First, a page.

Pros: Unhackneyed theme; colorful ambiance of America in the 70s. last century; good game by Logan Lerman Cons: Secondary; logical and temporal inconsistencies; a somewhat naive view of the actions of the American authorities at the end of World War II; crazy conspiracy theories; inappropriate satirical inserts; not a very correct attitude towards the history of the Holocaust; completely disastrous ending of Hunters / “Hunters”
Genre thriller, drama
Creator David Weale
Cast: Logan Lerman (Jonah Heidelbaum), Al Pacino (Meyer Offerman), Jerrica Hinton (Millie Malone), Dylan Baker (Biff Simpson), Lena Olin (Colonel), Tiffany Boone (Roxy Jones), Saul Rubinek (Murry Markowitz), Carol Kane (Mindy Markowitz), Josh Radnor (Lonnie Flash), Lewis Ozawa (Joe Torrance), Kate Mulvany (Sister Harriet), etc.
Amazon Prime Video Channel
Year of release 2020–
A simple Jewish guy, Jonah Heidelbaum, lives an ordinary life for a high school student in New York in 1977. He discusses Star Wars, which has just appeared in theaters, with friends, quietly sells weed, reads comics, listens to rock, and tries to please the girl from the neighboring yard. On the night when an unknown person sneaks into their house and kills his grandmother, everything will change for Jonah. He soon learns that his quiet grandmother Ruth was part of a group of Nazi hunters tracking down and killing war criminals hiding in the United States. Jonah will want to avenge the death of his grandmother and will join a group led by the eccentric elderly millionaire Meyer Offerman, an acquaintance of Ruth Heidelbaum from the time of the Auschwitz concentration camp.
Well, the first five or six episodes of Hunters even look interesting if you close your eyes to the glaring discrepancy between Jonah Heidelbaum’s age and the time that has passed since the liberation of Auschwitz, as well as the constant problems with the teleportation of the heroes and the logic of their actions. Moreover, both the Nazis and the hunters themselves act completely illogically. What’s also a little alarming is that, structurally, Hunters literally repeats the anti-superhero series The Boys from the same Amazon. Only here, instead of bad supers, there are bad Nazis, and they are opposed by the same ordinary people, who are joined by a young boy who doesn’t know how to do anything, but wants to avenge the death of his beloved… grandmother. It’s a strange coincidence, to be honest.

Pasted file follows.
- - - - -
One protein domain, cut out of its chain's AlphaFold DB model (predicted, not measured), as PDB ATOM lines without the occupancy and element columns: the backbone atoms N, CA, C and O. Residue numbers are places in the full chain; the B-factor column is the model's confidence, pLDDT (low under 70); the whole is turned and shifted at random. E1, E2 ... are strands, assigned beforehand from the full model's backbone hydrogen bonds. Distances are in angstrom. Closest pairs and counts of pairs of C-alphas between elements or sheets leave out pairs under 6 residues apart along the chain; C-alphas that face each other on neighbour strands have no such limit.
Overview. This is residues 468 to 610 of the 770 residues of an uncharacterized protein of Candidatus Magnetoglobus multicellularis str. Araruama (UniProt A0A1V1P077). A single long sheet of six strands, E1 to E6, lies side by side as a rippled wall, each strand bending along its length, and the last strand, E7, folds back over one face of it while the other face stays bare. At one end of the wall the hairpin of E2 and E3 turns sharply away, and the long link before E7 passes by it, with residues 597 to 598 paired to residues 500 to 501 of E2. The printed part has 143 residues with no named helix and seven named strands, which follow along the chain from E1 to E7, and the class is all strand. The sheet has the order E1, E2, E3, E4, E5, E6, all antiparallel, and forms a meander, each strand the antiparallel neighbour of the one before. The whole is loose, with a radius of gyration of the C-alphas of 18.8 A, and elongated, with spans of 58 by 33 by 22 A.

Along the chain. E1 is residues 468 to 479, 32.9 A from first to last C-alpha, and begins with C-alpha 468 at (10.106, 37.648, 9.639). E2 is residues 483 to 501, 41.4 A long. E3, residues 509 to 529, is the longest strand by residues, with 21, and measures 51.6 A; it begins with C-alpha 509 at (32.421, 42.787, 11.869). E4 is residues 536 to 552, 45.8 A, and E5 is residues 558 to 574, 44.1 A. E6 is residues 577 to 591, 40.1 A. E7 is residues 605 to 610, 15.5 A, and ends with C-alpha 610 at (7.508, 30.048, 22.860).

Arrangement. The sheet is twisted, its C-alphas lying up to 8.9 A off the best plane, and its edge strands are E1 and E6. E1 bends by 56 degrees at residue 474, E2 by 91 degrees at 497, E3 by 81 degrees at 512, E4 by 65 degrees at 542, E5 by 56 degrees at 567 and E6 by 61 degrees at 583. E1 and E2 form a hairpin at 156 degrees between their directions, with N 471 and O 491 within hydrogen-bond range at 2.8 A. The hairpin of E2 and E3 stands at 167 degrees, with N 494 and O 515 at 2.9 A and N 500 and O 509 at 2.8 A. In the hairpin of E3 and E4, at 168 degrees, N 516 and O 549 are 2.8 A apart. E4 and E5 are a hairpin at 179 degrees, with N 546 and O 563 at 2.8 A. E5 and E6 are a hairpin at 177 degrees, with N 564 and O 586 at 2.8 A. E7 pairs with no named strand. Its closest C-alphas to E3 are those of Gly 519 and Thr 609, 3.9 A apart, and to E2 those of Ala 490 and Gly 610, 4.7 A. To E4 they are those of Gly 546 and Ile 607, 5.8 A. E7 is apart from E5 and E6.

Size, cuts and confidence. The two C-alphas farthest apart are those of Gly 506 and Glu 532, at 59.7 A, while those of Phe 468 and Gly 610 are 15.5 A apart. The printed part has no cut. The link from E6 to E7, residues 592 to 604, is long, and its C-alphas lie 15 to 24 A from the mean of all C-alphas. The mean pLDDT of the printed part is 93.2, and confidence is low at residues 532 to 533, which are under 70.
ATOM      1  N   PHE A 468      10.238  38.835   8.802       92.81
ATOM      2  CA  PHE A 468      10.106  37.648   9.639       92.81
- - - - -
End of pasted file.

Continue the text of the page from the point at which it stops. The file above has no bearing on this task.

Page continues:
Further we go, worse it becomes. Starting with the fifth episode, American viewers are told what a disgusting and immoral act of their government Operation Paperclip was and that going to the moon does not at all atone for the previous actions of Wernher von Braun. It’s doubly offensive for von Braun, because quite recently he was already slandered in the series For All Mankind from Apple. I am not ready to judge whether the flight to the moon will atone for the crimes of Wernher von Braun during the war, but I am absolutely sure that Operation Paperclip was the only correct and very timely decision of the Truman government. It seems that in the United States in 2020 they began to forget how cannibalistic the Soviet regime was, which, by the way, started World War II together with Germany, that is, the Holocaust. And in atrocities against its own people and national minorities, the USSR simply had no equal. It’s scary to imagine what the best minds of the Third Reich could create in collaboration with the communist monster and what consequences this could lead to for the whole world.
Somewhere in the middle, Hunters begins to finally slide into some kind of crazy conspiracy theory, more suitable for a comic book series. Moreover, from the very beginning, the authors of the film are quite free with well-known facts concerning the Holocaust and, in particular, the Auschwitz death concentration camp. The fictional scenes depicting the Germans as some kind of caricatured villains from comic books drew attention even in Poland, and the administration of the Auschwitz-Birkenau State Museum spoke very unflatteringly about the creators of the series. After all, the most terrible thing about Auschwitz was precisely the rational component that the Germans tried to introduce into the systematic extermination of people. There was absolutely no need to invent some incredible chess games involving camp prisoners armed with knives. Such embellishment of a terrible and in reality story is quite offensive.
Well, Hunters ends like some kind of unfunny farce. The last, tenth episode is simply difficult to watch. Let’s just say that in the game Zombie Army 4: Dead War, where Hitler, who returned from hell, raised hordes of zombie Nazis to conquer the world, it makes more sense than in the last series of Hunters.
Frankly, Hunters is that rare case when I feel incredibly sorry for the 10 hours of my life spent watching this series. No one will return them to me, I hope that at least this review will allow you to avoid a senseless waste of time.
An initially intriguing series about Nazis and Jewish avengers turned out to be a stupid and unfunny parody